Arts

Gabriel Chodos Performs Unique Interpreations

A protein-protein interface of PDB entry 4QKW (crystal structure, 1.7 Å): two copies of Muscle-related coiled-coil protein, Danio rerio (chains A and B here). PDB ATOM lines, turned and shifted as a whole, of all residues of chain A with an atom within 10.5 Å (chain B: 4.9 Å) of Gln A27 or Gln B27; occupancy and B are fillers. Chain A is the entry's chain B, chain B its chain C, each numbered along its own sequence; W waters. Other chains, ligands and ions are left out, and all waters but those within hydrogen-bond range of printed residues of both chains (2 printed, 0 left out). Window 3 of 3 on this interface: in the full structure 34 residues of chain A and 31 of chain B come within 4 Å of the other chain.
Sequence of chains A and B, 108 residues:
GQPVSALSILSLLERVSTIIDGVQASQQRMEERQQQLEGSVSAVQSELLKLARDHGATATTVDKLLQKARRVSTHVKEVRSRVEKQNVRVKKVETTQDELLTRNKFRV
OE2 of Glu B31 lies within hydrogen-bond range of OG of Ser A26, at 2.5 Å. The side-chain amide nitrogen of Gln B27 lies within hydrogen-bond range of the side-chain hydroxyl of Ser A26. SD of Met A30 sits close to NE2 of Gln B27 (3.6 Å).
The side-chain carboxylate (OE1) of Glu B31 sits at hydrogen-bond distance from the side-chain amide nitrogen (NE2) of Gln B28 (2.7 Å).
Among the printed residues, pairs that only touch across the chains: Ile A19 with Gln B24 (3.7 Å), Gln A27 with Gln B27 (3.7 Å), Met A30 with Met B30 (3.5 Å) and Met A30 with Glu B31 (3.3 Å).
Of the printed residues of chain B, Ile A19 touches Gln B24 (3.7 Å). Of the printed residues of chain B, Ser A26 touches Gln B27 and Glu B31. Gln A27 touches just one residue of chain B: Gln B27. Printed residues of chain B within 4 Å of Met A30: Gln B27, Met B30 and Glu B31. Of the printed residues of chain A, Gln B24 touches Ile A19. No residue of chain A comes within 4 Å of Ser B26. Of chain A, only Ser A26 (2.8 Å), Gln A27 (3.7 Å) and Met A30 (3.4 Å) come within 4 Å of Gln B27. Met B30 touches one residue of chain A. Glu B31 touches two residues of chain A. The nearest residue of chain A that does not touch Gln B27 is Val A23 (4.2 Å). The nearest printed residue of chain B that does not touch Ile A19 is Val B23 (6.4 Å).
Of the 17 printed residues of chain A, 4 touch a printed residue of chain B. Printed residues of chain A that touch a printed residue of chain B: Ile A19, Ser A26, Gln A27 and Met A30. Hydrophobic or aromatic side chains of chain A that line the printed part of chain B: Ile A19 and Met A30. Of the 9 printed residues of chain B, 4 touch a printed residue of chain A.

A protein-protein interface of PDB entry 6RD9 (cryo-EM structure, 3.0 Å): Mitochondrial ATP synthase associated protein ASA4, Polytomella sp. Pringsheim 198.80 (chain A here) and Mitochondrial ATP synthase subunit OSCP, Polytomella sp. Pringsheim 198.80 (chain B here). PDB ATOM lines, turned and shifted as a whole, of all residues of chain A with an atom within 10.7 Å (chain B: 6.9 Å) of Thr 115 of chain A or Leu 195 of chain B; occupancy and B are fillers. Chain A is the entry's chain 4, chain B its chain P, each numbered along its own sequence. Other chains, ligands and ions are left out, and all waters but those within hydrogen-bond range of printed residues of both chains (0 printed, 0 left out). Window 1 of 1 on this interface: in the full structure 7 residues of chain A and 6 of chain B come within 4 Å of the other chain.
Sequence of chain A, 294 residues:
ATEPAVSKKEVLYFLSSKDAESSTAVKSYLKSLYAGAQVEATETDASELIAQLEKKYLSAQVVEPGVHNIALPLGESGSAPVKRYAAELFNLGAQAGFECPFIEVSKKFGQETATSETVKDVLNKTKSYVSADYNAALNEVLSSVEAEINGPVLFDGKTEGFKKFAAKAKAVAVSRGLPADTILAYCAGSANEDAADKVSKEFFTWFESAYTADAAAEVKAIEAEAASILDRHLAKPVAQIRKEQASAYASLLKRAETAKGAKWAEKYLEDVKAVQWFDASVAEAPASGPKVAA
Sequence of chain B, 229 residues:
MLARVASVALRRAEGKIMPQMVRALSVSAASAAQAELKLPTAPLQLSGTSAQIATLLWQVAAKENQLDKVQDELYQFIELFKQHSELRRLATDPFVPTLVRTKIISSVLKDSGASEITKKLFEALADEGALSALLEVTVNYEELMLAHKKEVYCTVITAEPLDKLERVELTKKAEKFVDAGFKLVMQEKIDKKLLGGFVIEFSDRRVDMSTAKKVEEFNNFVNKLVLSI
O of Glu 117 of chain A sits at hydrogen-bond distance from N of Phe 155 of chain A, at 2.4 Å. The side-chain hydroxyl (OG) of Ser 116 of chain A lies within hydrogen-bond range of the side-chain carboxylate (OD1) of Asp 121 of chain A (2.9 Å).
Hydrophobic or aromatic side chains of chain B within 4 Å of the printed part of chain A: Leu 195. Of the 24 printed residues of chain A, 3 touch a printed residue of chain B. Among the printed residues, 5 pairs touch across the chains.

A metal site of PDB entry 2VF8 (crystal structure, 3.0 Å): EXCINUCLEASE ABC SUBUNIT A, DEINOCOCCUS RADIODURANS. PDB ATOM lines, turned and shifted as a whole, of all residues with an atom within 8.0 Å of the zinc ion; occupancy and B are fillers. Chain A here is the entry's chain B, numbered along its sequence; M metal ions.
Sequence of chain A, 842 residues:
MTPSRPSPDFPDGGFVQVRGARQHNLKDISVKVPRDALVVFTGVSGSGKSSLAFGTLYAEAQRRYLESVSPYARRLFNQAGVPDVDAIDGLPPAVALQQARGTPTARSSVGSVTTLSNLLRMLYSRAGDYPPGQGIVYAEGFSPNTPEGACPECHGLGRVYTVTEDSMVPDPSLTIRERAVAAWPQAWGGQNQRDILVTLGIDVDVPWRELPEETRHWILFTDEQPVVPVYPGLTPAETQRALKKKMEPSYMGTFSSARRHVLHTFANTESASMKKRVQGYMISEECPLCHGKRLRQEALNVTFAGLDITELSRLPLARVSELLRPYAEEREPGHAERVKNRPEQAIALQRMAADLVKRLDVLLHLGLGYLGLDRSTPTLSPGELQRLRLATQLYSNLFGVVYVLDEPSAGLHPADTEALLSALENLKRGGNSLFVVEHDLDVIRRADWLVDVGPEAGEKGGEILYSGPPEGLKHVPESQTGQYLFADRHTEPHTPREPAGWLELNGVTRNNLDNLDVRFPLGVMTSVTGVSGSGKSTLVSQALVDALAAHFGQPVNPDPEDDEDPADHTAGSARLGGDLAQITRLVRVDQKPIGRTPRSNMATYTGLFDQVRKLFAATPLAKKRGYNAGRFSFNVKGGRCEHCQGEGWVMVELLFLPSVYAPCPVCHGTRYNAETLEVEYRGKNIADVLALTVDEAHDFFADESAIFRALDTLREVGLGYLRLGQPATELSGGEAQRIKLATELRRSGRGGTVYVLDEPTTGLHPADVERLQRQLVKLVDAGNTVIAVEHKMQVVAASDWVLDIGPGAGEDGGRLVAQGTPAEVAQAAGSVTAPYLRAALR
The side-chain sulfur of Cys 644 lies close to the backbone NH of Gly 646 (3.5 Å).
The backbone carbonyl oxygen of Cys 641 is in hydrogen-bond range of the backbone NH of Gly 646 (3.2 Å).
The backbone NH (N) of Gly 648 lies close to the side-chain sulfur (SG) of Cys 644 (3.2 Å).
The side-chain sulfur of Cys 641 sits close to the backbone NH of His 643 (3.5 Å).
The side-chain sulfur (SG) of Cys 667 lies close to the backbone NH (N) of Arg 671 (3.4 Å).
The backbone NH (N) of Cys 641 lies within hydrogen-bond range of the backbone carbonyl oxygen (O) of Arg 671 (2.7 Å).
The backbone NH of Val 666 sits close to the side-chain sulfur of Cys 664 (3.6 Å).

Last Saturday night, a guest piano recital featuring Gabriel Chodos provided engaging entertainment for the Andover community last Saturday night in Cochran Chapel. A teacher, concert artist and recording artist, Chodos is known for his interpretations of music from a repertoire of composers such as Beethoven, Brahms, Chopin and Schubert. He has performed across the country and the globe, from London to Japan. Chodos’s dedication and hard work in his musical field earned him the Concert Artists Guild Competition, a Fulbright Scholarship, Martha Baird Rockefeller grants and an NEA Solo Recitalists Grant. Chodos was scheduled to perform in September, but the recital was postponed due to illness. Chodos began the concert playing soft, flowing notes of Johannes Brahms’s “Six Pieces for Piano, Op. 118.” The first part of the concert consisted of six interconnected pieces that interchanged between varying scales, chords and rhythms in both major and minor keys. The variation in dynamic added more energy to the recital. The six consecutive compositions were “Intermezzo: Allegro non assai, ma molto passianoata,” “Intermezzo: Andante teneramente,” “Ballade: Allegro energico,” “Intermezzo: Allegretto un poco agitato,” “Romanze: Andante” and “Andante, largo e mesto.” “Ballade: Allegro energico” was the highlight of the first half of the recital. The piece’s quick and uplifting rhythms contrasted with those of other pieces. The Ballade also had unexpected shifts in tempo and dynamics that provided a twist to the melody. After the final piece, “Andante, largo e mesto,” the notes gradually became quieter until the last note faded away. With enthusiastic applause from the audience, the first part of the concert concluded and a short intermission took place. Chodos resumed his performance with the lengthy final piece “Thirty-three Variations on a Waltz” by Ludwig van Beethoven and Anton Diabelli, Op. 120. The Variations started with “Theme: Vivace.” Its cheerful melody, consisting of repetitive notes and dynamic rhythm, enlivened the audience. Each variation was short with distinct melodies. In general, all of the variations were delivered at a fast pace in the major key. Variation Nine, “Allegro pesante e risoluto,” stood out with its repetition of chords in quick succession. The notes played from low to high, creating a unique buildup in the piece. Similarly, Variation 10, “Presto,” attracted the audience’s attention, starting immediately with a trill of notes and chords playing at the same time. This technique made the piece sound like orderly chaos. Christopher Walter, Instructor in Music, said, “[‘Waltz’] is Beethoven’s very last piece, very last work for the piano, a couple years before he died, so it’s very rarely performed because it’s huge and demanding.” Walter continued, “Every conceivable manner of expression is explored in the piece. It’s hugely challenging, so this is a good opportunity to hear it. Mr. Chodos has been here before. He’s a wonderful performer.” Chodos said, “I’m happy to play here at any time, and I’m making a recording of these pieces in January.” Chodos was not the only one who had a good time. The audience members also thoroughly enjoyed the recital. Bernadette Norman ’14 said, “For the second half of the concert, I thought it was amazing how so many pieces of music could be made using only one melody in the “Thirty-three Variations” by Ludwig van Beethoven.” Justin Curtis ’15 said, “I really liked the recital. The music was fantastic and very interesting. Personally, I was amazed at how much focus and practice it must have taken to master the lengthy piano pieces. It just shows how great a pianist he is.”